21 December 2018
A whiskered beast
A whiskered beast of woods, I shred each boar,
Though armed with tusks, and antlered stags that roar;
Crushing bears’ forearms doesn’t give me pause.
Lips bloody, I don’t fear wolves’ teeth or jaws
And dread no terror by high royal right;
I sleep wide-eyed, with my jewelled beams closed tight.
(A.M. Juster, Saint Aldhelm’s Riddles, Toronto, 2015, pp. 22–23)
This riddle was composed over 1,300 years ago by the Anglo-Saxon author Aldhelm. Big whiskers, ferocious, regal, never closes its eyes. Have you worked it out? It refers, of course, to the lion, the king of beasts.
The lion of St Mark in the Echternach Gospels: Paris, Bibliothèque nationale de France, MS lat. 9389, f. 75v
There are some fabulous 'Anglo-Saxon' lions currently on show in the British Library's once-in-a-generation Anglo-Saxon Kingdoms exhibition. It's been described (by Melanie McDonagh for the Evening Standard) as 'by some distance, the most significant exhibition in London'. The manuscripts featuring the lions are displayed alongside other artistic, historical and literary treasures, from Sutton Hoo and the Staffordshire Hoard to Beowulf and Domesday Book.
Where would you have expected to see a lion in Anglo-Saxon England? The answer, most likely, was in a gospelbook. A lion, a winged man, an eagle and a calf or ox were the symbols of the four writers of the gospels, Matthew, Mark, Luke and John, as described in Ezekiel 1.5–11 and Revelation 4.6–7:
‘And in the sight of the throne was, as it were, a sea of glass like to crystal; and in the midst of the throne, and round about the throne, were four living creatures, full of eyes before and behind.
And the first living creature was like a lion: and the second living creature like a calf: and the third living creature, having the face, as it were, of a man: and the fourth living creature was like an eagle flying.’
The lion was associated with St Mark, whose gospel begins with a ‘voice crying out in the wilderness’ (Mark 1:3).
The image at the beginning of this blogpost is found in the spectacular Echternach Gospels. Helpfully, it is labelled ‘IMAGO LEONIS’. The lion itself leaps out of a maze of lines, which form an irregular cross. Its fur is drawn in a stylised, geometric manner and is coloured in yellow (representing gold) and a reddish-pink. It is impossible to tell precisely where this manuscript was made. Its 'Insular style' of decoration is typical of artwork produced around the year 700 in Ireland and England, as well as in monasteries in mainland Europe — such as at Echternach, now in Luxembourg — which were founded by Anglo-Saxon missionaries.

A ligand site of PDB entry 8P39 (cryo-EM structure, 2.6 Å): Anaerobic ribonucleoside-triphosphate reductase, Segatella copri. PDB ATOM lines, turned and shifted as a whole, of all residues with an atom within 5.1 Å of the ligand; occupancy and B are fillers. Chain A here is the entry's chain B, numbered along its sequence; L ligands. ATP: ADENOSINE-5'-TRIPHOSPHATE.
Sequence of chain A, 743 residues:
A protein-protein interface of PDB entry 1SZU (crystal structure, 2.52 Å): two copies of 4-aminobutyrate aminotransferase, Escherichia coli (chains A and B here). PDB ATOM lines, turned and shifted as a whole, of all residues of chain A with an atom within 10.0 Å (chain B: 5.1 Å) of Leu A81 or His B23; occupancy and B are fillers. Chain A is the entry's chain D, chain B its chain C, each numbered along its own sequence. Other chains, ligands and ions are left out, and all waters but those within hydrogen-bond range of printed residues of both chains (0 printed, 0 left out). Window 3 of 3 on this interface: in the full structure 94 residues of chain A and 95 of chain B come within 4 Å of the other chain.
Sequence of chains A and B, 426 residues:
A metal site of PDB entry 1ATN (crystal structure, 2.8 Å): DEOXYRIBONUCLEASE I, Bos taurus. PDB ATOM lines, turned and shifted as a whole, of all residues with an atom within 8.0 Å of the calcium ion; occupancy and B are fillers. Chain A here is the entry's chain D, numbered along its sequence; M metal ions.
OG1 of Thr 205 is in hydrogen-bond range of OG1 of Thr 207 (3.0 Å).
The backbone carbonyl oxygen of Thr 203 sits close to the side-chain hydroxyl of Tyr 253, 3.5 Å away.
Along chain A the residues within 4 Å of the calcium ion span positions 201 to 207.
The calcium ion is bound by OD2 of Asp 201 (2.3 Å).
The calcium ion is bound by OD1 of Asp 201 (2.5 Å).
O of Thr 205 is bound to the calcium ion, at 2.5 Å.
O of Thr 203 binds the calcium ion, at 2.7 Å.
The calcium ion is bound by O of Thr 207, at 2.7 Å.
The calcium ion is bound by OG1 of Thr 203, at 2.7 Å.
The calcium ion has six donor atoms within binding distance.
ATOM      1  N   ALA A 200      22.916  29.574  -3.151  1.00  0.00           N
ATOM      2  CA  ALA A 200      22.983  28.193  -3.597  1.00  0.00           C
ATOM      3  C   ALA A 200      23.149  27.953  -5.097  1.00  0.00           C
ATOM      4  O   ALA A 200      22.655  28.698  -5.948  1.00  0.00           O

The lion of St Mark, from the Otho-Corpus Gospels: Cotton MS Otho C V, f. 27r
Another lion is found in an Anglo-Saxon manuscript known as the Otho-Corpus Gospels. Sometime during the 16th century, this gospelbook was divided into two parts: one half was acquired by Matthew Parker, archbishop of Canterbury (died 1575), who bequeathed it to Corpus Christi College, Cambridge; the other portion entered the collection of Sir Robert Cotton (died 1631) before eventually passing into the ownership of the British Library. (Cotton kept his manuscripts in book-presses named after the Roman emperors, including Julius, Nero and, in this instance, Otho.)
As in the Echternach Gospels, this lion is painted in red and yellow, and it appears to bound out of the page. But you will notice that it is no longer in pristine condition. In October 1731 it was badly damaged by fire when the Cotton library was being stored at the unfortunately-named Ashburnham House in London. The heat of the fire seems to have intensified the red and yellow pigments on the lion’s fur.
St Mark and his lion, from the Coronation Gospels: Cotton MS Tiberius A II, f. 74v
The third lion in our Anglo-Saxon Kingdoms exhibition looks rather different. It has a clear mane and golden fur, and it flies into the scene from the right, clutching a book with a decorated cover. This manuscript was made approximately 200 years after the other two examples, possibly in Lobbes (in what is now Belgium). It probably arrived in England as a present to Æthelstan, the first king of all England (924–939), from his brother-in-law, the future emperor Otto I.
All these Anglo-Saxon lions can be viewed in the flesh at the British Library until 19 February 2019. We hope that they capture your imagination in much the same way as they did their original owners and readers. And if you need an extra fill of cats, why not also come to the Library's amazing Cats on the Page exhibition (on until 17 March 2019)?
Anglo-Saxon Kingdoms: Art, Word, War (19 October 2018–19 February 2019)
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Were there actual lions in Anglo-Saxon England?
Posted by: The Fool on the Hill | 21 December 2018 at 12:53 PM